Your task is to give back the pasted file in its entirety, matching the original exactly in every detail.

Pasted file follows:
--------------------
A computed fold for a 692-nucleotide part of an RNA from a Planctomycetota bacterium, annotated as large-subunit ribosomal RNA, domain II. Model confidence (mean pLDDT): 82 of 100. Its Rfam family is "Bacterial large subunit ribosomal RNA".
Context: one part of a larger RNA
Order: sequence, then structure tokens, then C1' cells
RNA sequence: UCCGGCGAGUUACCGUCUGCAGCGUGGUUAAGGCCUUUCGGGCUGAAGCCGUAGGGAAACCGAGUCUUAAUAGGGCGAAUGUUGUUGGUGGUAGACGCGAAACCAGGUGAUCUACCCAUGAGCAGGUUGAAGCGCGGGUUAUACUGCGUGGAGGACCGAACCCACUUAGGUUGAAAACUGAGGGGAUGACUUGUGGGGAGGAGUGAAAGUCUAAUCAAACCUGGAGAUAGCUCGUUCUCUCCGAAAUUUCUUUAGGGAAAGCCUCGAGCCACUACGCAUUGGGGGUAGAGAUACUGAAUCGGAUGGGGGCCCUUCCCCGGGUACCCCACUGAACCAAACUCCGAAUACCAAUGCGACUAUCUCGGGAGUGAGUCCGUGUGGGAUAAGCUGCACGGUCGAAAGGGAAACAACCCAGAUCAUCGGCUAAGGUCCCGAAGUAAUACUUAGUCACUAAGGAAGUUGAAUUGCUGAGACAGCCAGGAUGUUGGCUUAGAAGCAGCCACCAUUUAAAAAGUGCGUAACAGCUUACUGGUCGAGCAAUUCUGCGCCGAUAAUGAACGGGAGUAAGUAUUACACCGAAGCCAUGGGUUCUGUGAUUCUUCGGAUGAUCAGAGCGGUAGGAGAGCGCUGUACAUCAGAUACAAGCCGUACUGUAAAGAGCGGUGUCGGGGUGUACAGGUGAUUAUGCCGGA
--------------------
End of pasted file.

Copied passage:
A computed fold for a 692-nucleotide part of an RNA from a Planctomycetota bacterium, annotated as large-subunit ribosomal RNA, domain II. Model confidence (mean pLDDT): 82 of 100. Its Rfam family is "Bacterial large subunit ribosomal RNA".
Context: one part of a larger RNA
Order: sequence, then structure tokens, then C1' cells
RNA sequence: UCCGGCGAGUUACCGUCUGCAGCGUGGUUAAGGCCUUUCGGGCUGAAGCCGUAGGGAAACCGAGUCUUAAUAGGGCGAAUGUUGUUGGUGGUAGACGCGAAACCAGGUGAUCUACCCAUGAGCAGGUUGAAGCGCGGGUUAUACUGCGUGGAGGACCGAACCCACUUAGGUUGAAAACUGAGGGGAUGACUUGUGGGGAGGAGUGAAAGUCUAAUCAAACCUGGAGAUAGCUCGUUCUCUCCGAAAUUUCUUUAGGGAAAGCCUCGAGCCACUACGCAUUGGGGGUAGAGAUACUGAAUCGGAUGGGGGCCCUUCCCCGGGUACCCCACUGAACCAAACUCCGAAUACCAAUGCGACUAUCUCGGGAGUGAGUCCGUGUGGGAUAAGCUGCACGGUCGAAAGGGAAACAACCCAGAUCAUCGGCUAAGGUCCCGAAGUAAUACUUAGUCACUAAGGAAGUUGAAUUGCUGAGACAGCCAGGAUGUUGGCUUAGAAGCAGCCACCAUUUAAAAAGUGCGUAACAGCUUACUGGUCGAGCAAUUCUGCGCCGAUAAUGAACGGGAGUAAGUAUUACACCGAAGCCAUGGGUUCUGUGAUUCUUCGGAUGAUCAGAGCGGUAGGAGAGCGCUGUACAUCAGAUACAAGCCGUACUGUAAAGAGCGGUGUCGGGGUGUACAGGUGAUUAUGCCGGA